One quote from it, about Revolutionary War soldier Deborah Sampson: Deborah decided to enlist in the army in earnest...because her mother had been urging her to marry a young man whom Deborah described in her manuscript memoir as 'having the silliness of a baboon.'

Good stuff.


Popular posts from this blog

Harry Potter 2013 Readalong Signup Post of Amazingness and Jollity

Okay, people. Here it is. Where you sign up to read the entire Harry Potter series (or to reminisce fondly), starting January 2013, assuming we all survive the Mayan apocalypse. I don't think I'm even going to get to Tina and Bette's reunion on The L Word until after Christmas, so here's hopin'. You guys know how this works. Sign up if you want to. If you're new to the blog, know that we are mostly not going to take this seriously. And when we do take it seriously, it's going to be all Monty Python quotes when we disagree on something like the other person's opinion on Draco Malfoy. So be prepared for your parents being likened to hamsters. If you want to write lengthy, heartfelt essays, that is SWELL. But this is maybe not the readalong for you. It's gonna be more posts with this sort of thing: We're starting Sorceror's/Philosopher's Stone January 4th. Posts will be on Fridays. The first post will be some sort of hilar

Minithon: The Mini Readathon, January 11th, 2020

The minithon is upon us once more! Minithons are for the lazy. Minithons are for the uncommitted. Minithons are for us. The minithon lasts 6 hours (10 AM to 4 PM CST), therefore making it a mini readathon, as opposed to the lovely Dewey's 24 Hour Readathon and 24in48, both of which you should participate in, but both of which are a longer commitment than this, the Busy Watching Netflix person's readathon. By 'read for six hours' what's really meant in the minithon is "read a little bit and eat a lot of snacks and post pictures of your books and your snacks, but mostly your snacks." We like to keep it a mini theme here, which mainly means justifying your books and your snacks to fit that theme. Does your book have children in it? Mini people! Does it have a dog! Mini wolf! Does it have pencils? Mini versions of graphite mines! or however you get graphite, I don't really know. I just picture toiling miners. The point is, justify it or don't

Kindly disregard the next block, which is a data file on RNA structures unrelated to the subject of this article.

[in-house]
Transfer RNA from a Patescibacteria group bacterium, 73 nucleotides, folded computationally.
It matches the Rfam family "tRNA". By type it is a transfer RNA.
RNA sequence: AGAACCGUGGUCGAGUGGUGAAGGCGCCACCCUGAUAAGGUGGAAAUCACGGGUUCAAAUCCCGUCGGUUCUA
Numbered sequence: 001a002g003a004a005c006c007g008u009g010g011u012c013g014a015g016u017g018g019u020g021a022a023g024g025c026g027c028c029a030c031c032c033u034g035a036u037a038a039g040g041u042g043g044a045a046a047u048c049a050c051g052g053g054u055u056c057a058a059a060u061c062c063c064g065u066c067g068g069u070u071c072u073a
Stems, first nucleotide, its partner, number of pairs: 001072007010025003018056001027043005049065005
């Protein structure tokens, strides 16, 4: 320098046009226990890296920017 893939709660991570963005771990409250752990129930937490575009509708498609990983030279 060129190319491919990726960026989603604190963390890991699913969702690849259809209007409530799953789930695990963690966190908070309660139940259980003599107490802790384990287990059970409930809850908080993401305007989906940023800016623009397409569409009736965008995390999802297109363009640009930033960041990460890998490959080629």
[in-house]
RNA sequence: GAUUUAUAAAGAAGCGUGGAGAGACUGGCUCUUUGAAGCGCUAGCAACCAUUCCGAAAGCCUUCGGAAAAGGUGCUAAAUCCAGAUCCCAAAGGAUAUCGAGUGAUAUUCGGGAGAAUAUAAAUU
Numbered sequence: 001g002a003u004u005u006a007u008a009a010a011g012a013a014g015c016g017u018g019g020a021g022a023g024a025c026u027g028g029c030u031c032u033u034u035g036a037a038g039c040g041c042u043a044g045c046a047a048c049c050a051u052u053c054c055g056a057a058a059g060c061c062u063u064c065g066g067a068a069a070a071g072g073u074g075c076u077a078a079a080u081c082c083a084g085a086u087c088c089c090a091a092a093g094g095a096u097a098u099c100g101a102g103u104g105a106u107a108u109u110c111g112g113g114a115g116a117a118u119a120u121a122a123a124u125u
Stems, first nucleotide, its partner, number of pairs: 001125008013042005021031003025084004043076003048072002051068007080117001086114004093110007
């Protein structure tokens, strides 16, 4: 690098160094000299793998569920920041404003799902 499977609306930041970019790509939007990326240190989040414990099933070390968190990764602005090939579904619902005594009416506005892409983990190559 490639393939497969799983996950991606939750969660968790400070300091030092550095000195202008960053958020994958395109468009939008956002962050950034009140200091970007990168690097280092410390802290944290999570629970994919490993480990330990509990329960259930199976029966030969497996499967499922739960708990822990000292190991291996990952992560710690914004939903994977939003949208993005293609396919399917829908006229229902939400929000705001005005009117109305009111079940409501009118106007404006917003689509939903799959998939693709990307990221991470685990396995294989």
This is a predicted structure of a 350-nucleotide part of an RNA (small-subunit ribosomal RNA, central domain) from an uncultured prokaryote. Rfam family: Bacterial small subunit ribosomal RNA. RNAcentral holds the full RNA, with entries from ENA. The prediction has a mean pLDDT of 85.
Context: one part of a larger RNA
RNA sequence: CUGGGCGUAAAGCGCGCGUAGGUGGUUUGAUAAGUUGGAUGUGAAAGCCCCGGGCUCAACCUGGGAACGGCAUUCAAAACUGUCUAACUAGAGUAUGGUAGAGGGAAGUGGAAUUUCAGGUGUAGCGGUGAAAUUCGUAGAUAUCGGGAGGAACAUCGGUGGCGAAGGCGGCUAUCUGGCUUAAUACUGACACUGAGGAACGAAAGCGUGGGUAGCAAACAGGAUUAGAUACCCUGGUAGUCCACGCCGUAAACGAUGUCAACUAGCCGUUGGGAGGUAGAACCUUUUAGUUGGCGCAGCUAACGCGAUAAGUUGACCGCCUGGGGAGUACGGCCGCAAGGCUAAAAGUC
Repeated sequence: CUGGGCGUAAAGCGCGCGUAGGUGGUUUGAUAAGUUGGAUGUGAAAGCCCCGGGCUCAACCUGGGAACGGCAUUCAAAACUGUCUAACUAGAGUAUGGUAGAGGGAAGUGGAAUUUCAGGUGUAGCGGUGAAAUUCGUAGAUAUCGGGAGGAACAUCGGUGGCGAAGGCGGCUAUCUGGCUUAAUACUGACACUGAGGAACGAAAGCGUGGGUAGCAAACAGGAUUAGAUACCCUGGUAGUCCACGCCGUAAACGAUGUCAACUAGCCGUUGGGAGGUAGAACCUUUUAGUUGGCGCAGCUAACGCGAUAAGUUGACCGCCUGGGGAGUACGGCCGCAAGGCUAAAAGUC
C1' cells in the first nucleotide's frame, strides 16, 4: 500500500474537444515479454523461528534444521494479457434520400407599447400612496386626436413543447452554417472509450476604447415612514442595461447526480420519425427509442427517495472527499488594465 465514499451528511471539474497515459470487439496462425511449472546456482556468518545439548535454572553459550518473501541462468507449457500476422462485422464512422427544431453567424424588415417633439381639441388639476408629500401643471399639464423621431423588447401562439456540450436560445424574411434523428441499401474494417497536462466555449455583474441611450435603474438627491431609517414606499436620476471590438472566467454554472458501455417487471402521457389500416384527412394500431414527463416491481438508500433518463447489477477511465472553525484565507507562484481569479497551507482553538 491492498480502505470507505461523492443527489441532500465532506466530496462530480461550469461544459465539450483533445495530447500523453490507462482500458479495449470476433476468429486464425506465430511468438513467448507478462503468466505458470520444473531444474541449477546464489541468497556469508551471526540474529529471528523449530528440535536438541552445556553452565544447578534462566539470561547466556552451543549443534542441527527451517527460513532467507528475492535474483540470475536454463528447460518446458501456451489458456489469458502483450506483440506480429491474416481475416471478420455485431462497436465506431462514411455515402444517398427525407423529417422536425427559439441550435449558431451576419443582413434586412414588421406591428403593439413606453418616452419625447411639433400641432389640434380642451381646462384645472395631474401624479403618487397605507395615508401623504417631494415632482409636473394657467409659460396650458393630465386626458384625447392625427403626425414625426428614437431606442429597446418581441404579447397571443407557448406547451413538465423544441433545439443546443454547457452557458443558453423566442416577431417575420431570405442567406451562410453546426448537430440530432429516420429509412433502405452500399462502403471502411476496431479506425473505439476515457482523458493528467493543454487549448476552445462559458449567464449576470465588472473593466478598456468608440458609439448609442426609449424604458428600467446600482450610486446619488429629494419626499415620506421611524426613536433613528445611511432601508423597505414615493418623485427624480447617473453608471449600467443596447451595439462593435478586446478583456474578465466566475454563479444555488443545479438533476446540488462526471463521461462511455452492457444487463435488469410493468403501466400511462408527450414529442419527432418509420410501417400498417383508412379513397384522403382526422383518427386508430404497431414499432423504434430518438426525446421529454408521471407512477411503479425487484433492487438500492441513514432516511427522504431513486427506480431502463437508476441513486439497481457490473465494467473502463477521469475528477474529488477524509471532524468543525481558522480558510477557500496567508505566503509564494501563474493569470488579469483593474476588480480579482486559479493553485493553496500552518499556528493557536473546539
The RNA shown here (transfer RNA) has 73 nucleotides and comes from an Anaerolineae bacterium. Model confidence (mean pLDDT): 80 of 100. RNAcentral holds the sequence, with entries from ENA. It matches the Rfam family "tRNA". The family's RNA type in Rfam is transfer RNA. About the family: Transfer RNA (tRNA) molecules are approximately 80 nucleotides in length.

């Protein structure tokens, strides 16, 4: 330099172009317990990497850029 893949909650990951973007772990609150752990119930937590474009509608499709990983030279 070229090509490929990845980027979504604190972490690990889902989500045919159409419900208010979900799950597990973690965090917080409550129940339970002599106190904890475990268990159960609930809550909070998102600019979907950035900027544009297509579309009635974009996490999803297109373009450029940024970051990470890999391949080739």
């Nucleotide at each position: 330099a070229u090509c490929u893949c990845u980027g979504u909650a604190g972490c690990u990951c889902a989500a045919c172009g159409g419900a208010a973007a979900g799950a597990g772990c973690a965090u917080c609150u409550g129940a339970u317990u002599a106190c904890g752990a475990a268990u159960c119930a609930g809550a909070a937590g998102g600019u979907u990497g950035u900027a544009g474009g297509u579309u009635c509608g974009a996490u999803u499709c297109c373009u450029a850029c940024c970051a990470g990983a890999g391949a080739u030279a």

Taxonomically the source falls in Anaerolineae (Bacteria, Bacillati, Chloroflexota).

How to Build a Girl Introductory Post, which is full of wonderful things you probably want to read

Acclaimed (in England mostly) lady Caitlin Moran has a novel coming out. A NOVEL. Where before she has primarily stuck to essays. Curious as we obviously were about this, I and a group of bloggers are having a READALONG of said novel, probably rife with spoilers (maybe they don't really matter for this book, though, so you should totally still read my posts). This is all hosted/cared for/lovingly nursed to health by Emily at As the Crowe Flies (and Reads) because she has a lovely fancy job at an actual bookshop ( Odyssey Books , where you can in fact pre-order this book and then feel delightful about yourself for helping an independent store). Emily and I have negotiated the wonders of Sri Lankan cuisine and wandered the Javits Center together. Would that I could drink with her more often than I have. I feel like we could get to this point, Emily INTRODUCTION-wise (I might've tipped back a little something this evening, thus the constant asides), I am Alice. I enjoy